FIRST AIRED: October 31, 2017

Nice work! Enjoy the show!

×

You’re busy. We get it.

Stay on top of the news with our Editor’s Picks newsletter.

US Edition
Intl. Edition
Unsubscribe at any time. One click, it’s gone.

Thanks for signing up!

×

Transcript

00:00:01
>> Even before the first nonstop transatlantic flight landed in Galway on Ireland's west coast, the country was already emerging as a nation of keen aviators, a lot to do, initially, with its location, linking Europe to the US. Ireland is home to 14 registered airlines, including Ryanair and Aer Lingus, which is owned by parent company IAG.
00:00:23
Today, the industry is worth a massive 5 billion euros to the country's economy and employs up to 70,000 people, equivalent to 1.7% of GDP.>> We don't have the strengths that some of the larger economies have, so we have to offer a unique product. And our product is innovation, it's enterprise, and it's also the fact that we have a skills base here, that we can grow on, and we love it.
00:00:45
>> We're at a daily briefing at the Dublin headquarters of airline leasing firm, Avalon. It's the world's third largest airline leasing firm, now owned by China's HNA Group. They're keeping track of a fleet of 915 aircraft, that includes outstanding orders.>> Of a fleet of about 20,000, say, commercial airplanes flying around the world, almost half of those airplanes are leased, and more than half of those are leased from this country.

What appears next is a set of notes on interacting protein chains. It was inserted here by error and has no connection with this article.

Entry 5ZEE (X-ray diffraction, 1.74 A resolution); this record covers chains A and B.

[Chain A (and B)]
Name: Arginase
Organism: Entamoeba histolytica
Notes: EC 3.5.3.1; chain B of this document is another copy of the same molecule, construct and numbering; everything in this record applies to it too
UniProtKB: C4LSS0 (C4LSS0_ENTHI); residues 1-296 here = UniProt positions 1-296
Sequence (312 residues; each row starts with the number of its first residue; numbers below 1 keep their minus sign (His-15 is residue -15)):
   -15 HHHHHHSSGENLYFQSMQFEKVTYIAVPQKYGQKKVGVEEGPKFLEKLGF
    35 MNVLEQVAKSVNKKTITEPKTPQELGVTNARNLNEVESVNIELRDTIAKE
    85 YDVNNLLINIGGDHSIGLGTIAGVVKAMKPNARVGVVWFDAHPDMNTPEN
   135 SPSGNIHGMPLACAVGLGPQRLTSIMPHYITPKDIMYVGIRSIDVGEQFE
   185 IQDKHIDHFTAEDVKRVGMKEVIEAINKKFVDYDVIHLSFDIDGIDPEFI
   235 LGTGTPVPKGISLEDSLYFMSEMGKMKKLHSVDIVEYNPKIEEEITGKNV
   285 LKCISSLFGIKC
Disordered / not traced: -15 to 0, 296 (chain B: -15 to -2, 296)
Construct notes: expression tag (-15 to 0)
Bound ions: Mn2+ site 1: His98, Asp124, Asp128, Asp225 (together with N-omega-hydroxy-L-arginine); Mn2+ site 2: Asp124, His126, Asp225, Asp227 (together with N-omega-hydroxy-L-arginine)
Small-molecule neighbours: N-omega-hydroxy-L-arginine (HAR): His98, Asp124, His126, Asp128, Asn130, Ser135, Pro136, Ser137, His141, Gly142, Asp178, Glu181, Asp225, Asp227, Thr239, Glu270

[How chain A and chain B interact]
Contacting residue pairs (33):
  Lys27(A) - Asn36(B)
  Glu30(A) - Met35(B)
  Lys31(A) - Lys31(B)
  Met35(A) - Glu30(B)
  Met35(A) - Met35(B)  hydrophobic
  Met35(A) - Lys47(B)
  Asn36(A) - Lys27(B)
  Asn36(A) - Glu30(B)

00:01:11
>> Nine of the top ten aircraft leasing firms are headquartered in Ireland, taking advantage of the country's low corporate tax rate, and also the vast network of double tax treaties. There are other challenges facing the current profitability in the whole airline sector though, not just in Ireland, but globally.
00:01:28
>> It's obviously driven as well by what geopolitical economic risks and the fuel go can go up, interest rates can go up.>> The global aviation industry is expected to double in the next 20 years, meaning more planes will be taking to the skies, insuring the Irish love affair with aviation continues well into the future.